Even though I’ll never forgive Damian for ruining one part of my life plan is, incidentally, one of the most consistent and reliably good chefs I’ve ever known. And really, some of the wines on their list are REALLY good. Their supplier’s called Hermenio and he knows his stuff.

    The Lime Tree’s on 00351 282789475 limetree@​sapo.​pt at 16 Rua Abril 25

  15. I think Willows is the one for mums from Brum. It’s a pity Zara’s isn’t there any more, it was easily the most pleasant place per pound in the whole of London.

    The Standard article was good news: “fashionable bars, cafes and galleries spice up nearby Camberwell… eclectic mix of residents keeps it down to earth.”

    “The warmspots have a friendly, villagey, vibrant atmosphere so lacking in London’s poshest postcodes.”

    I didn’t know that Nicholas Serota and Monica Ali live in our environs. Monica is the thinking person’s Zadie Smith; Serota’s choice of perch can only be good for our brand.

    So our stock rises.

    Anyone viewing the Dagmar family flat will find it looking like a Citroen DS scale model demolition derby. The wing mirrors and other fine detail are disappearing fast. I don’t mind combing through the baby’s pooey nappies for the occasional pound coin or eighth wrapped in foil, but the wing mirrors are too tiny to find and the tyres are probably already digested.

    Still, the point is, to the “warmspot” flat hunter, the Dagmar family reflect the Camberwell brand: they may be impecunious and smell of the 99p shop, but by golly, their baby, with its choice of Citroen DS as percussion instrument, is as stylish a creature as you’ll find anywhere in the capital!

    You now own nine Citroen DS’s, Mark, including the fabulous six-wheeled DS fourgon Tissier Bagagere, which one may imagine carrying the notebooks of Camus to an Air France Caravelle, or weights of hashish bound for the revolutionary minds of the Rive Gauche!

  16. I think you may have the makings of a novel.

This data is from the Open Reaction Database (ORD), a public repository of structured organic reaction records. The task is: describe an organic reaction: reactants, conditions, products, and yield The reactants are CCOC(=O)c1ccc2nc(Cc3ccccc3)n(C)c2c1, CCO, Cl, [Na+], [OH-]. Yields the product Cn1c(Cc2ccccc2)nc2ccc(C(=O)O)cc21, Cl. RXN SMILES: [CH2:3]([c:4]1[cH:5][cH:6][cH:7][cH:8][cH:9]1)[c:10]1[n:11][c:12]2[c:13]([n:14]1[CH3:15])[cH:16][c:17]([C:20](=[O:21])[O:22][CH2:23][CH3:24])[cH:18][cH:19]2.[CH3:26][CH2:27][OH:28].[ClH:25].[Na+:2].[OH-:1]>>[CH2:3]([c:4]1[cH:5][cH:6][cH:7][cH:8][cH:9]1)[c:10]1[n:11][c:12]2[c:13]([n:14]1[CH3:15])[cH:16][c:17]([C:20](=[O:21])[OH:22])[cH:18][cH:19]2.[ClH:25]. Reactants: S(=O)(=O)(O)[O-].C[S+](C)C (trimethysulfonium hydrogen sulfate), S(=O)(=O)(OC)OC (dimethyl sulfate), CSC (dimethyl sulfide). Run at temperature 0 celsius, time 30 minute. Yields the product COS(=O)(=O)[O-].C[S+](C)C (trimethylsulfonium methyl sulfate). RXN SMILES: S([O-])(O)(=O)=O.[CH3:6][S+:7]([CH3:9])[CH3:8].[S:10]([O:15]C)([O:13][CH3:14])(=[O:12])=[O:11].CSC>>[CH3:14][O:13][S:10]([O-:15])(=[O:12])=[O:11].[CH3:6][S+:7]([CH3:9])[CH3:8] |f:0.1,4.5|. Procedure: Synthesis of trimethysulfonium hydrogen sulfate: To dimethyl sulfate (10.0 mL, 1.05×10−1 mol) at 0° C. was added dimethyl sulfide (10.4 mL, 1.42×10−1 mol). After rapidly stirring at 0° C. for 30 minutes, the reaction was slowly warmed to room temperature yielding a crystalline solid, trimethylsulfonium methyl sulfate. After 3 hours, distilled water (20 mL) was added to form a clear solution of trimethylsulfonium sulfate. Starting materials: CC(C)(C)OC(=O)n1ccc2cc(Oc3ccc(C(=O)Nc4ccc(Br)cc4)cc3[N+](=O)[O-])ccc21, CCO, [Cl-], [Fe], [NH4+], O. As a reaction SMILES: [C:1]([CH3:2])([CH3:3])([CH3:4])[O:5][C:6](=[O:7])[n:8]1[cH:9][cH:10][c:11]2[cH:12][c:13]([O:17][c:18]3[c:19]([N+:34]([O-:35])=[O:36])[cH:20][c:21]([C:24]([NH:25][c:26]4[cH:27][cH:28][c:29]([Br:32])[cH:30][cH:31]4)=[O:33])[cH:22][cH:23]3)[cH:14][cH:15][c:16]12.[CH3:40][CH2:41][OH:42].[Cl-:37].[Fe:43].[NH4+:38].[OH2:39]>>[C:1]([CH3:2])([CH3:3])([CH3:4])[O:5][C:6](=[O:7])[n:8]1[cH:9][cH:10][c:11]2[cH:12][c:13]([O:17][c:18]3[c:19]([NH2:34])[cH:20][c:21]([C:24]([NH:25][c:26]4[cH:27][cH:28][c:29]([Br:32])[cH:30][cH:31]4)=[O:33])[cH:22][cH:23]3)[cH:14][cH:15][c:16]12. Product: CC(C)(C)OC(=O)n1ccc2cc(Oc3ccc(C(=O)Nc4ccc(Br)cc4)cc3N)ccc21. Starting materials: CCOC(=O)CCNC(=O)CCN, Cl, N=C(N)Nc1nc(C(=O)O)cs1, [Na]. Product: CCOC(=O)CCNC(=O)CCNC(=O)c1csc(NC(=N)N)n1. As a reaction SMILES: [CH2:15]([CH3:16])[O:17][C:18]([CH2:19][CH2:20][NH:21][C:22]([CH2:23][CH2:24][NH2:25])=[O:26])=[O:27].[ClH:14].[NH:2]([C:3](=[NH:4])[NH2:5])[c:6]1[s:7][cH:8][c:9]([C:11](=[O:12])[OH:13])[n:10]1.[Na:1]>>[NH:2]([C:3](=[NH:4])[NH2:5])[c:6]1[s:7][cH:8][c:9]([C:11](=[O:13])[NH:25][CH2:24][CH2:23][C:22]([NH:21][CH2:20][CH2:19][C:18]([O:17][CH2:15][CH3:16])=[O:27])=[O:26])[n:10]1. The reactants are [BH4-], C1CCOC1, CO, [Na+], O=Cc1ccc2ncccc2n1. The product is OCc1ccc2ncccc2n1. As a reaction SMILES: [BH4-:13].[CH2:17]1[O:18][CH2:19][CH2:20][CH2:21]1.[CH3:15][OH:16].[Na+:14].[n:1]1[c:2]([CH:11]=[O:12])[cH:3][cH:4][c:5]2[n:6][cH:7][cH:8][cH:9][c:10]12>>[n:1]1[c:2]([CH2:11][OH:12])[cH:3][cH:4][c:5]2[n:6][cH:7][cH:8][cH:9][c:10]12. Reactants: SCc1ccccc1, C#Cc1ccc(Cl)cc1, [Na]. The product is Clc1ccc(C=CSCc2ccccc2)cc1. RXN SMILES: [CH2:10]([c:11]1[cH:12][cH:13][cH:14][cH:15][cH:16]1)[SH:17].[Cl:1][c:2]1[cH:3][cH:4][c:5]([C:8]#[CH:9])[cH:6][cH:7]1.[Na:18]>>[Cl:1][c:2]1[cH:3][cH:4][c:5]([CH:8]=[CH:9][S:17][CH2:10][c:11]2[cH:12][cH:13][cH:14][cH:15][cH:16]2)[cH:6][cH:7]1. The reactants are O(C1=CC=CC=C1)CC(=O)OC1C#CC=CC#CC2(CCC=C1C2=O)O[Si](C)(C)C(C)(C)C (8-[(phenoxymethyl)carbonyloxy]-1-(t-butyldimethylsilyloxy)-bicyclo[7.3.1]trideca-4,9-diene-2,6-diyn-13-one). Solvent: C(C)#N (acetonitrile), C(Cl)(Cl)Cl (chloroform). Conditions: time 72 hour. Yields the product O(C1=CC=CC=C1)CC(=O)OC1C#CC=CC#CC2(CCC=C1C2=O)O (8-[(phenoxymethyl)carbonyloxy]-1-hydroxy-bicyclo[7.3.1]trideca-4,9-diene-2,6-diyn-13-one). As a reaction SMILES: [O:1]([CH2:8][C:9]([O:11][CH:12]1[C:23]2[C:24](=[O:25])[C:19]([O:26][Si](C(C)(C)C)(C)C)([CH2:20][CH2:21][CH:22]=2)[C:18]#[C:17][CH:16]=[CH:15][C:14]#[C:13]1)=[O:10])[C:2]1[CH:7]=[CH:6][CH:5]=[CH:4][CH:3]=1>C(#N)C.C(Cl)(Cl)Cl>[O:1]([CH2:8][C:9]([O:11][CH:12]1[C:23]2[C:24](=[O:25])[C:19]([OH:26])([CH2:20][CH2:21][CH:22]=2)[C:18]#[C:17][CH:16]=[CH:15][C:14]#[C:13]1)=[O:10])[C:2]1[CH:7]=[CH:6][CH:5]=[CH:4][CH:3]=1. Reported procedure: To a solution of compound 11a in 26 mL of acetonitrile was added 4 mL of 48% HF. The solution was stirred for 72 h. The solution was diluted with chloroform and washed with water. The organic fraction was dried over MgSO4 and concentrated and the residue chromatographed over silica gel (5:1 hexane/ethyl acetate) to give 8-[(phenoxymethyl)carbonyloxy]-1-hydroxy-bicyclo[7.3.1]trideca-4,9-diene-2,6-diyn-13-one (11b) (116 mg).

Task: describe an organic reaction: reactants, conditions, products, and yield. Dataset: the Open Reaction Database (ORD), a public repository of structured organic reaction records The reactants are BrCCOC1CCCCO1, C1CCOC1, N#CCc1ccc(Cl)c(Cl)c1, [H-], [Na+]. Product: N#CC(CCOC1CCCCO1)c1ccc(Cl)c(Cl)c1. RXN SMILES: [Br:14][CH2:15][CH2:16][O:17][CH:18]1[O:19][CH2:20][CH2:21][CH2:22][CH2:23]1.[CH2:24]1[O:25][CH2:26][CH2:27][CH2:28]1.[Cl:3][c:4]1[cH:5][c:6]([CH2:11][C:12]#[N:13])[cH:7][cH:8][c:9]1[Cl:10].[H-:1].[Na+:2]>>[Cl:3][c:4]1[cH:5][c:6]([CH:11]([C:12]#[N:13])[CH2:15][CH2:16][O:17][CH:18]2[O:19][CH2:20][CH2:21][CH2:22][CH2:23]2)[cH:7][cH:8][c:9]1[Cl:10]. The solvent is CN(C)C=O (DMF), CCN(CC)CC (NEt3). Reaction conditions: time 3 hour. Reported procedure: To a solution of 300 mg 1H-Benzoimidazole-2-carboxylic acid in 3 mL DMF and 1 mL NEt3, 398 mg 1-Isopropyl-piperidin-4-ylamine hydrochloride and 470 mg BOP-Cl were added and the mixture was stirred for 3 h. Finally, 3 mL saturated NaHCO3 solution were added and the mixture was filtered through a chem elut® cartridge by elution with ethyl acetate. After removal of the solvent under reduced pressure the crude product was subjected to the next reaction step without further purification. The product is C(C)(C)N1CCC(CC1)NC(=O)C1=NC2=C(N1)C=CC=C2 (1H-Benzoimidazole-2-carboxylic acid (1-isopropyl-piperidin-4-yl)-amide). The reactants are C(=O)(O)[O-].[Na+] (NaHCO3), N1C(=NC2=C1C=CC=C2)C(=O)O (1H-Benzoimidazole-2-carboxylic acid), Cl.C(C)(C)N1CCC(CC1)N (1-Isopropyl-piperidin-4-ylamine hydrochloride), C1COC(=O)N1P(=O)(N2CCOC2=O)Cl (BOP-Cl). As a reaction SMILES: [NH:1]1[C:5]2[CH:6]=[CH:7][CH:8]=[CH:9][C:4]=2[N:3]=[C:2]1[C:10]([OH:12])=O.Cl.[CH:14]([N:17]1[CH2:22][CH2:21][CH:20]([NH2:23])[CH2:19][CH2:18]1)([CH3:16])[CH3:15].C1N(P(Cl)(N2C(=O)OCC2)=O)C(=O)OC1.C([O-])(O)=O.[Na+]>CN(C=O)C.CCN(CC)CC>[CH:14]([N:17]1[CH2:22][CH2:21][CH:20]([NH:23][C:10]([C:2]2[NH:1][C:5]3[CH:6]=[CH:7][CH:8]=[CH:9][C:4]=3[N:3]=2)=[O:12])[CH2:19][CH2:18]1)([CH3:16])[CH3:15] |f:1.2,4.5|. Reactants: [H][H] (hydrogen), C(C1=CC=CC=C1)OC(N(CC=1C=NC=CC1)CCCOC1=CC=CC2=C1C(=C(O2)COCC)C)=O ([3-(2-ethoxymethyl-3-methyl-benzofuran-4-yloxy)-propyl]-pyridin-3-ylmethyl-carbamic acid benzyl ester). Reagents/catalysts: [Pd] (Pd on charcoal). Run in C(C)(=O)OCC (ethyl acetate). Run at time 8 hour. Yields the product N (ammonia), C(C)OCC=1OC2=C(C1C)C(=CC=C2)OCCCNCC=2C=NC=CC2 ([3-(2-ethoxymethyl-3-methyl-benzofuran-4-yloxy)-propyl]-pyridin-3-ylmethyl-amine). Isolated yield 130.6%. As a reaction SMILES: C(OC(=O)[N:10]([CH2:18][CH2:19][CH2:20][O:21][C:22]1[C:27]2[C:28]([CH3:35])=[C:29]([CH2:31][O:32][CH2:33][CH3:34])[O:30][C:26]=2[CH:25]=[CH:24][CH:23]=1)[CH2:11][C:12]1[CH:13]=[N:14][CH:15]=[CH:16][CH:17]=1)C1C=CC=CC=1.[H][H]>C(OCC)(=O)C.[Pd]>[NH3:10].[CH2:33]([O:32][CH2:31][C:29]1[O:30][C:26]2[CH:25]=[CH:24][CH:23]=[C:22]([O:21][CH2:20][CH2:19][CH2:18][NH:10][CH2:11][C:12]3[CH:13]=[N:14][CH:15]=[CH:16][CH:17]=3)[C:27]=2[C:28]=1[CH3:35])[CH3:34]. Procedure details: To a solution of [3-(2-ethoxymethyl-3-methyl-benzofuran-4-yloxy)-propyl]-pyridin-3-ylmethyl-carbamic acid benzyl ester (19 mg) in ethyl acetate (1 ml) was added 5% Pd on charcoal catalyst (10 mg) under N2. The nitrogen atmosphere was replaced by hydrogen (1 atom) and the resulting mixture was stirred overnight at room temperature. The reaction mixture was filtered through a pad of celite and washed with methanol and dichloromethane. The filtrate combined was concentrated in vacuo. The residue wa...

Will pass on your recommendation to my PDF golfing mates.…

  17. We’re trying the Sun and Doves for the first time tonight.

    Does it do food and what is it like? I hear it sells blanc and hoegarden, which is good.

  18. Lisa — you could also try the Phoenix at Denmark Hill Station — a lot of their food is of the tradional pub food variety and really quite nice.

  19. Just make sure you don’t go in when the quiz is on.

    Has anyone ever been to one of the film nights in the S&D?

  20. So is Foxy right? Is the Phoenix the best ‘station pub’ in London?

    I’d argue that it is and quite possibly best in the country although I am a big fan of the No.1 and the No.2- they are the pubs at Cleethorpes station.

  21. Never tried the film nights- from what I can tell it’s all a bit arty. Although I think there were some Buster Keaton films (correct me if I’m wrong) and maybe I’m a philistine but I think they’re cr@p.

  22. thanks all for recomendations!

    LOL @ Butterball! whist you are right about Balti country, she hails from the emerald Isle originally, so anything except spuds is fancy & foreign

  23. Matt / Mark — Is Firezza reliable and relatively quick? I’ve been tempted but not tried them yet, Looks great though.

    Dagmar — any idea whereabouts Serota lives? I thought he used to live on Camberwell Grove but think that was a long time ago.

  24. I’ve tried Firezza and it was really nice but you have to buy a lot of pizza as they sell it by the half metre.